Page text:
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Five Steps to Insights March 8, 2017

Posted by stewsutton in Big Data, business analytics, business intelligence, Collaboration, Computational Knowledge, Information Technology, Knowledge Management.
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There are some very simple steps (five in this example) that can be taken as a curious person with the right tools seeks to understand what the data has to tell them.  Generally it starts with a simple question. You want to know something. This sends you on a quest to gather some data. Often this gather process is quite time consuming. In some scientific endeavors, the gathering is the tedious process of “recording” the data that you observe in your experiment.  This may take many days, weeks, or sometimes years.  Then comes the next step and that is the preparation of that data for exploration. The way data is recorded and gathered is seldom the structure needed for reporting.  The data must be transformed and reshaped.  This is not changing the values in the data, but rather it is molding the way the data is organized so that it can be explored with data visualization tools.  At this point I believe the fun part begins. This is the moment where you may begin to explore the data.  Exploration is a very good label for what happens at this point.  You are navigating and observing what is there and you are seeing things for the first time.  This process is exciting and it often brings you insights and understanding that you can share with others.

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Computational Knowledge February 4, 2014

Posted by stewsutton in Architecture, Big Data, business intelligence, Collaboration, Computational Knowledge, Economics, Education, Knowledge Management.
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Right now we have a serious need for more students to fall in love with all of the STEM subjects, which fall into the categories of science, technology, engineering, and mathematics. We know these fields fuel economic growth, so training a STEM workforce has been recognized as a key goal in education policy. And yet, there is an enthusiasm gap in these subject areas, and nowhere is that more evident than math. In the United States, students don’t think they’re good at math, so they become quite adapt at hatting it. Many students it seems would rather eat broccoli than do math homework (and that is within a culture raised on fast-food where the concept of broccoli is viewed as utterly disgusting). Not surprisingly, these students are significantly underperforming. So how do we change this?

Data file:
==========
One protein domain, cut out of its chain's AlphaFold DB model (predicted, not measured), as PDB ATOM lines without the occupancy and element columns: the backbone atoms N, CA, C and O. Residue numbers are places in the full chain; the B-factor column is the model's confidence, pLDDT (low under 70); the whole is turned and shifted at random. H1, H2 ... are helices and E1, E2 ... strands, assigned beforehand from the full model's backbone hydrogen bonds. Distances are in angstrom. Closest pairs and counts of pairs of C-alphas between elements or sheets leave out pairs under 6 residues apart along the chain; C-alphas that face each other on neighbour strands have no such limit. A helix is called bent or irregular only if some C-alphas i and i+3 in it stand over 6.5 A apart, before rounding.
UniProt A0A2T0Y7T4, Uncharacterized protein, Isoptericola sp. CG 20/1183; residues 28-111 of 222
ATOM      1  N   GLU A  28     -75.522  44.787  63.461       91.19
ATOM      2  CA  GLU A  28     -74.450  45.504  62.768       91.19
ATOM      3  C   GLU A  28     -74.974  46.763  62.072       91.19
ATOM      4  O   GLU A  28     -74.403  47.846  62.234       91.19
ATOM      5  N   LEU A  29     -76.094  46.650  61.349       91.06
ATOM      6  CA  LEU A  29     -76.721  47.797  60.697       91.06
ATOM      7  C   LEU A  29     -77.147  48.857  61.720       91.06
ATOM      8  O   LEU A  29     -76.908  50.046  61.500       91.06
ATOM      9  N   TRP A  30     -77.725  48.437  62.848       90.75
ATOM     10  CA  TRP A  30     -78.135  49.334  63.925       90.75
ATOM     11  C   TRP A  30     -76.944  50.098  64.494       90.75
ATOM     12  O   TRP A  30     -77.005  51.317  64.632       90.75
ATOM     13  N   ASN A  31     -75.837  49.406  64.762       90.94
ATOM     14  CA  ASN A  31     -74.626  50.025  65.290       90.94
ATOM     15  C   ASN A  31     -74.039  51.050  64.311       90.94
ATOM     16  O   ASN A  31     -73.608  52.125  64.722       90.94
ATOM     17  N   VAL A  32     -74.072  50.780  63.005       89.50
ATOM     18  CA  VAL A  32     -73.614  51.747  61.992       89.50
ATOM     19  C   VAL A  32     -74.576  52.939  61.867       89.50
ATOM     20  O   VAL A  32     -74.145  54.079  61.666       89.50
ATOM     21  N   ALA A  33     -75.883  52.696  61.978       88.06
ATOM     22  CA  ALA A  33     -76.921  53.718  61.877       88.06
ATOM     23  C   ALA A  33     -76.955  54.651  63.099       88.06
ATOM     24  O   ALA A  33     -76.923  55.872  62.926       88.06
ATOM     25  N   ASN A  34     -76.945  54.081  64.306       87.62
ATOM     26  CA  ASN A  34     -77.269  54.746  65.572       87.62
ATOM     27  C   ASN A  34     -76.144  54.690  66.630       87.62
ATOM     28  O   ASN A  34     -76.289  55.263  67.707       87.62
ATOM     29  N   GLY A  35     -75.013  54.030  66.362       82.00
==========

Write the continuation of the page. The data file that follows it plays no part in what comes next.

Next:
The way we teach math needs to be reinvented!

In a nutshell, “students need visual and interactive curriculum that ties into real life.” Nowhere is the power of how good mathematical instruction better demonstrated than within the environment of Wolfram Mathematica.

Properly teaching math breaks math down into four components:

1. Posing the right questions
2. Turning a real world problem into a math formulation
3. Computation
4. Turning a math formulation back to the real world, verifying it.

We spend perhaps 80 percent of the time in math education teaching people to do #3 (computation by hand) — This is the one step that computers can do better than any human after years of practice. Why are we doing this?

Instead, let us use computers to calculate. After all, that’s the math chore we hate the most. It may have been necessary to teach this skill 50 years ago. There are certainly a few practical examples of how hand-calculation can be useful today.

The goal of the Wolfram technology is to collect and curate all objective data; implement every known model, method, and algorithm; and make it possible to compute whatever can be computed about anything. We see this technology achieving some pretty spectacular levels of performance in Wolfram|Alpha and within Mathematica as well. Integrating this form of computational knowledge within classrooms is going to have a powerful multiplying effect on student performance and understanding as they orient themselves to solving real-life problems with the power of computational knowledge.